Hint: Be careful with the numbers in that one; it is probably best to "simplify" the argument using phrases such as "CO2 levels are high" in place of phrases such as "we will raise the concentration of carbon dioxide (CO2) in the atmosphere to over 500 p.p.m." and "the CO2 concentration was around 400 p.p.m."; similarly for the sea levels (i.e., "above normal").
  1. There are variations in the Earth's orbit around the Sun.
  2. Natural variability in the Earth's climate is caused by variations in the Earth's orbit around the Sun.
  3. The orbital variations currently indicate that the Earth should be cooling.
  4. The Earth has been warming since 1880.
  5. Therefore global warming is not due to natural variability in the climate.
Hint: There are three implications in that argument, even though the word "if" doesn't appear.
Comparing the last two arguments, we can make some general observations which might help you as you translate a "verbal" argument into logical symbols:

Now try your hand at this one:

  1. If Alberich forsakes love, he can forge the magic ring.
  2. If Alberich has the magic ring, he can build an army and destroy Valhalla.
  3. If the ring is taken from Alberich (by Wotan), he will curse its future owners to die.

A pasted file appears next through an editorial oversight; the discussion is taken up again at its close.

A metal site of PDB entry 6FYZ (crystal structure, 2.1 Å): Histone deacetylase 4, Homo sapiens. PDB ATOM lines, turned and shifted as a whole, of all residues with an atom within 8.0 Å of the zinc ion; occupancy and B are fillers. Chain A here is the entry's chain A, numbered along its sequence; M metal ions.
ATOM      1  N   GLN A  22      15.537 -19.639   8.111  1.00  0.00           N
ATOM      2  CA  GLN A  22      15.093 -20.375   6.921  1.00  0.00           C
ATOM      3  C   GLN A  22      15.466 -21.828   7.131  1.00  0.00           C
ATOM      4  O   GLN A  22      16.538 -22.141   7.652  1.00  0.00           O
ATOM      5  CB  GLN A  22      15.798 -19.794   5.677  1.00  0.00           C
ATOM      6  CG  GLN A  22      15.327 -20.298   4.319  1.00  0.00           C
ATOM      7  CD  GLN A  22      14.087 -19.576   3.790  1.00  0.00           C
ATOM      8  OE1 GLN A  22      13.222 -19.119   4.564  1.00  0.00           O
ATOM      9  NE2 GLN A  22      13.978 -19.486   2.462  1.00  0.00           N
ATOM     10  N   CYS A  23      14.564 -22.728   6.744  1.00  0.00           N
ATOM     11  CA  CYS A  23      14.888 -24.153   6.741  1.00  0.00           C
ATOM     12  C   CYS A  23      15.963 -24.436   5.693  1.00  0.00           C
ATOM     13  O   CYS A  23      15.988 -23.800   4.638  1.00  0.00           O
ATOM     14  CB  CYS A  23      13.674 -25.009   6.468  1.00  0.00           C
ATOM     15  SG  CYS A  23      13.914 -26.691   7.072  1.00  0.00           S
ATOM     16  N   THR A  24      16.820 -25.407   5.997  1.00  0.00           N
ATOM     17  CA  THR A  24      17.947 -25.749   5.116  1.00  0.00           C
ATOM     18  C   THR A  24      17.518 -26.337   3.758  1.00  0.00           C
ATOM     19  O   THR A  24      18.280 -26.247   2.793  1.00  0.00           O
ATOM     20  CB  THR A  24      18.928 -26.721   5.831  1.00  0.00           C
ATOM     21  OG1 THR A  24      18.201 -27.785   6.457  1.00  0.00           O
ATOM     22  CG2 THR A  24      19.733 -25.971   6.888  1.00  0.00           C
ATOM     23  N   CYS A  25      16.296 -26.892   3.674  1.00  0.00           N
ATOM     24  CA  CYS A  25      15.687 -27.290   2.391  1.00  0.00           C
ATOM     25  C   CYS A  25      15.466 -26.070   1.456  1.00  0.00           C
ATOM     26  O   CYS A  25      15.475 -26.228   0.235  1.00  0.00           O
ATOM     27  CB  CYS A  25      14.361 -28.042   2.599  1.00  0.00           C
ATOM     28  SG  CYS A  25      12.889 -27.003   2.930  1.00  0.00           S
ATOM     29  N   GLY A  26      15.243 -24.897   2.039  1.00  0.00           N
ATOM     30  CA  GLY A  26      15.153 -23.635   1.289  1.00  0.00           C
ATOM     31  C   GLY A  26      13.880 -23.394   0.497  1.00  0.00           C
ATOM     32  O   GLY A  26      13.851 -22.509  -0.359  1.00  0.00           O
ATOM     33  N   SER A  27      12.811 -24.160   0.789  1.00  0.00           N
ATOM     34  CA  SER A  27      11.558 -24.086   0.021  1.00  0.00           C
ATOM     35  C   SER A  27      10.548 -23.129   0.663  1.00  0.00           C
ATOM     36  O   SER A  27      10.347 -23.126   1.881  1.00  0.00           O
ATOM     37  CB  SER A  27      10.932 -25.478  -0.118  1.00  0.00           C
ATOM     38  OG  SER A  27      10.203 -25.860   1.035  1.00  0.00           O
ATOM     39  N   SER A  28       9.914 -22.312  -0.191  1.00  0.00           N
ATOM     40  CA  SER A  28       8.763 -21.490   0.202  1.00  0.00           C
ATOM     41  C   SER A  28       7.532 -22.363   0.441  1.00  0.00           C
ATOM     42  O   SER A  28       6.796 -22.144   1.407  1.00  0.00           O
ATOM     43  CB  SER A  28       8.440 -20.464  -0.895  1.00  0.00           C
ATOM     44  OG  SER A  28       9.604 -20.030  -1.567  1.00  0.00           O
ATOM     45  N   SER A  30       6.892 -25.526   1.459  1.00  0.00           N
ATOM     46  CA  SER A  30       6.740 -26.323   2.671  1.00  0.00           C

4. If Wotan takes the ring, he will give it to Fasolt in partial payment for the construction of Valhalla.
  5. If Fasolt gets the ring, Fafner will kill him and take it for himself.
  6. If Fafner has the ring, (two operas later) Siegfried will kill him and take it for himself.
  7. If Siegfried gets the ring, Hagen will kill him, but Brunnhilde will get the ring.
  8. If Brunnhilde gets the ring, she will immolate herself on Siegfried's funeral pyre, and the flames will destroy Valhalla.
  9. Alberich forsakes love, and Wotan takes the ring.
  10. Therefore Valhalla is destroyed.
Hint: Remember that "but" is semantically identical to "and".

As written, that argument involves (after a small amount of simplification) 14 propositions; however, the validity of the argument is far easier to establish than you might guess. If you know how to use Mathematica, you can use the "BooleanTable" function to facilitate determination of the validity of this argument.

In Mathematica, AND is represented by &&, OR is represented by ||, NOT is represented by !, EQUIVALENCE is represented by ==, and IMPLIES and XOR are represented by the functions Implies and Xor. For example, our first argument (about the crashing system), ((p →q) & ((q & s) → r) & (p & s)) → r, would be expressed as
BooleanTable[Implies[Implies[p, q] && Implies[q && s, r] && (p && s), r], {p, q, r, s}]
The output of this BooleanTable function is a list of 16 Trues, corresponding to the final column of the truth table above.
It often happens that non-equivalent translations of an argument can both by valid. It is important that the argument be stated clearly, and that the translation be as literal as possible without being too complex. For example, in the last argument, it is probably unnecessary to distinguish between someone taking the ring and that same person possessing it.

In the next section we move on to a generalization of logic called Boolean Algebra.